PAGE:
Guest blog post by Karen L. Cox, author of No Common Ground: Confederate Monuments and the Ongoing Fight for Racial Justice
Last summer, in the days following the murder of George Floyd, Americans watched as Black Lives Matter protests in the South turned on Confederate monuments, vandalizing them, tearing them down, spraying them with graffiti with messages to end police brutality or to call out the racism that is tearing our country apart.
As a result, several municipalities across the South began to take local action to remove their monuments, often located on courthouse lawns or along public thoroughfares. Doing so was a direct challenge to state monument laws or “heritage protection” acts, several of which were passed in the aftermath of the Charleston Massacre of nine parishioners of Emmanuel AME Church in 2015.
Today voter suppression in several states, made worse by gerrymandered districts like in my home state of North Carolina, makes it difficult to near impossible to elect officials who will change laws, including those intended to preserve Confederate monuments. In fact, the history of Confederate monuments is tied directly to the disenfranchisement of black voters and has been since the 1890s.
When the monument to Robert E. Lee was unveiled in Richmond in 1890, African Americans in that city recognized it as a symbol of their own oppression and its links to suppressing their right to vote. Barely a week after unveiling of the Lee Monument, John Mitchell, Jr. the editor of the black newspaper the Richmond Planet, penned an editorial in which he warned readers that the rights blacks had won during Reconstruction were being rolled back, especially the right to vote. “No species of political crimes has been worse than that which wiped the names of thousands of bona-fideColored Republican voters from the Registration books of this state,” Mitchell wrote. He claimed, rightly, that refusing to allow black men to vote was a “direct violation of the law,” and blamed state officials sworn to uphold the U.S. Constitution for illegally scrubbing the names of men from voter rolls, marking them “dead” or having moved to another state, when neither was true.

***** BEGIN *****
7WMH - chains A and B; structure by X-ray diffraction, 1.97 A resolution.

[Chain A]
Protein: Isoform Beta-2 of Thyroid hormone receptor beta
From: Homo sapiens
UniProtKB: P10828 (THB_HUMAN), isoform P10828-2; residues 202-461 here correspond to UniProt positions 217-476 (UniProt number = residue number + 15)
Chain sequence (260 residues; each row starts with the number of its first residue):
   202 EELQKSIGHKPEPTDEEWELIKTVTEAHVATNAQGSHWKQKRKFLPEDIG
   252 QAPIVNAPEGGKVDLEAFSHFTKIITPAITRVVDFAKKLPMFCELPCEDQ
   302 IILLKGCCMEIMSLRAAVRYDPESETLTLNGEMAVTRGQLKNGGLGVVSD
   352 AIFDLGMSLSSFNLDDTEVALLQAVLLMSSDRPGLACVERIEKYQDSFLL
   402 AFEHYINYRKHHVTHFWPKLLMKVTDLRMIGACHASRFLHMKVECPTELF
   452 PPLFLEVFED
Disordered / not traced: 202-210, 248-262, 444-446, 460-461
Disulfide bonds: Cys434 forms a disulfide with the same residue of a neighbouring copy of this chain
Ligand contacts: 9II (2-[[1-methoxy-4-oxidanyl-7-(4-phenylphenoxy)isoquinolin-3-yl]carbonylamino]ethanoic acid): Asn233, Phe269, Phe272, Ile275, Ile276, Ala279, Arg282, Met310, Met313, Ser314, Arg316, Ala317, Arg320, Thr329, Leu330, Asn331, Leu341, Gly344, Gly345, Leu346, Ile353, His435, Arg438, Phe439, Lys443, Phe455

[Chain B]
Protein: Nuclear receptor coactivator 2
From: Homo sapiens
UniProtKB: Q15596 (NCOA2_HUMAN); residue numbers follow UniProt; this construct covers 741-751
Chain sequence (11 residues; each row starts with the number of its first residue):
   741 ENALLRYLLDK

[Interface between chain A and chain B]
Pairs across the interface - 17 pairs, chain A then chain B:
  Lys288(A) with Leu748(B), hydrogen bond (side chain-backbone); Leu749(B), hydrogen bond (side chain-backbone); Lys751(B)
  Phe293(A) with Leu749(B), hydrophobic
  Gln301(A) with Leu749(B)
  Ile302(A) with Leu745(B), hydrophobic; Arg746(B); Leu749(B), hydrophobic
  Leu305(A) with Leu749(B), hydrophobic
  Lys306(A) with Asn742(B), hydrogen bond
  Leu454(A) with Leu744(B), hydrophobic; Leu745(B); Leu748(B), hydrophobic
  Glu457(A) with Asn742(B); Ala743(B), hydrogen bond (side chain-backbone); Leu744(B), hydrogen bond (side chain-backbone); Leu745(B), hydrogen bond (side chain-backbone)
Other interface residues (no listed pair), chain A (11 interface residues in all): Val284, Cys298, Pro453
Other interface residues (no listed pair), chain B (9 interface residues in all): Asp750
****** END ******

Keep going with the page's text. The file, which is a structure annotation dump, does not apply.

Mitchell’s words were prophetic as he identified what was essentially a backlash against black progress.
In the decade following the Lee Monument’s unveiling, one southern state after another passed laws disfranchising black men, a right that was guaranteed by the Fifteenth Amendment. The elimination of black male voters, not only by law but through violent white supremacy, and the creation of Jim Crow legislation that limited black freedom, all occurred during the very same years that the hundreds of Confederate monuments now at issue were built across the South. And black southerners did not have a say in the matter, because their rights as citizens had been obliterated. Even in towns where they represented the majority of the population, they could not vote to prevent them from being built in the center of towns where they lived, they could not petition to have them removed, and they could not protest them publicly out of fear of reprisal, although they found ways of doing so out of the view of southern whites.